Have you recently changed the oil in your automobile and thought you did everything fine? But after the oil change, you start the vehicle and see white smoke emitting from the exhaust pipe. Well, though it’s not normal, you don’t know why. And that’s why you may ask us why my car is blowing white smoke after an oil change is?
Additionally, white smoke has many causes. White smoke is coming from the exhaust; you should fix it immediately. Please read to learn more about the causes of white exhaust smoke and possible solutions.
Why Is White Smoke a Problem?
Your car’s emissions can tell you a lot about its performance. Since exhaust fumes are composed of byproducts from combustion in the engine, the fumes may have some color. Most of the time, the fumes should be visible or slightly grey.
Black white and blue smoke is not regular. This problem points to your car burning through too much oil. It’s sad when your engine burns; it loses the lubrication needed to protect engine elements from heat and friction. But there are other problems that you should worry about. Damaged cylinders, wrong oil, broken head gaskets, and more will be concerning.
Keeping your automobile in good shape is crucial. That’s why we must figure out what’s happening right now. Let’s talk about the reasons for cars smoking after an oil change.
Excess Oil In Sump
While driving down the road, you may see blue-white smoke in your car’s rearview mirror. Yes, it’s not good. Blue-white smoke indicates oil around the sump, usually caused by too much oil in the reservoir. If there are too many, it can cause problems. The best option for you is to remove some of the oil.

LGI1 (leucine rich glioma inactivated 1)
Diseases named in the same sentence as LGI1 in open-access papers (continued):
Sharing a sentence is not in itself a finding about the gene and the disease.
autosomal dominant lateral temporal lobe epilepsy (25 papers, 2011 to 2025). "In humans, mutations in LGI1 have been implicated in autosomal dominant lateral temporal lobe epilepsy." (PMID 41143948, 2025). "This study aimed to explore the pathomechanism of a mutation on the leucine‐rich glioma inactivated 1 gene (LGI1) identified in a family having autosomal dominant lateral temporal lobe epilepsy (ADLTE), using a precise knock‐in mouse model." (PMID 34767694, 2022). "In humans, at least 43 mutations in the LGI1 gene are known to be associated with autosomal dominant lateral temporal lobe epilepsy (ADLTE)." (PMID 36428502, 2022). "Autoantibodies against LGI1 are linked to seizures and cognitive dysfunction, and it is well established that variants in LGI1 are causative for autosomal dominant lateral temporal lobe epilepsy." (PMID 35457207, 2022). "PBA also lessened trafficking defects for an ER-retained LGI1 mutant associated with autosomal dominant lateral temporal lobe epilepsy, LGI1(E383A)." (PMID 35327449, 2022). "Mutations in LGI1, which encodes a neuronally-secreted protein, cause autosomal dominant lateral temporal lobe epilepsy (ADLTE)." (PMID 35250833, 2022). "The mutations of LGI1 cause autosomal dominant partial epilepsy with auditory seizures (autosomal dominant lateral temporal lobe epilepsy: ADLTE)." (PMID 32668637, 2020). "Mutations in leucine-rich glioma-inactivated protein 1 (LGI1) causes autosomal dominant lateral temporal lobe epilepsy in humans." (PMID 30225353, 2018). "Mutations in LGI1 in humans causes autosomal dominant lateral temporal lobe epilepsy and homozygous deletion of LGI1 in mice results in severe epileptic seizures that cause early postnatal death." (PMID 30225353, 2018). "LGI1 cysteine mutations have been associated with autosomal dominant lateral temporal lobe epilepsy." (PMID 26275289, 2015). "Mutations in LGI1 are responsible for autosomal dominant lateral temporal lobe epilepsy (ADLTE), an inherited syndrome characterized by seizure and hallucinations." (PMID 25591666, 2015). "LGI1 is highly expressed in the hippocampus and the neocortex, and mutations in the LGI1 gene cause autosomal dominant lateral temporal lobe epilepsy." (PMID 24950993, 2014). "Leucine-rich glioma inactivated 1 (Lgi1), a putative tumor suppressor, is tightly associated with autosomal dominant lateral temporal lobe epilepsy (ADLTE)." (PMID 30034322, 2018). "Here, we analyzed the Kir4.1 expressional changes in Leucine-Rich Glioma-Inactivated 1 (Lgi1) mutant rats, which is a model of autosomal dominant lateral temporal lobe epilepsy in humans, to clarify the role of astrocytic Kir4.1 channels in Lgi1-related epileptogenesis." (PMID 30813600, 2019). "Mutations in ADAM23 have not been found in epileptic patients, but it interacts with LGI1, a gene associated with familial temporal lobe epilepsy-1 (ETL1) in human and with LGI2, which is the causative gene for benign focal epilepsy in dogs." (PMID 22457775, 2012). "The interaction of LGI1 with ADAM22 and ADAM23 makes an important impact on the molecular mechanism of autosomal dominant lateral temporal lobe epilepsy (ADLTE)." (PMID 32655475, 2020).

You Used The Wrong Oil
There are different grades of viscosity of engine oil for a reason. If you put the wrong type, it can cause complications. Additionally, the oil won’t burn properly, causing much of it to be wasted.
To avoid this problem, always consult the car manual or do a quick Google check before putting in oil. You should follow the manufacturer’s recommendations. It’s because the lousy oil grade can cause white smoke. Fortunately, this issue is relatively easy to correct.
A Cylinder Cracks
A cracked cylinder is a path where oil enters the engine, producing white smoke from the exhaust. Of course, white smoke isn’t the only symptom you’ll experience. Other symptoms include rough running, low coolant, engine misfires, burning gas in the cooling system, and flashing warning lights.
It would help if you had it checked by an auto technician because it can cause other severe problems.
Blow Head Gasket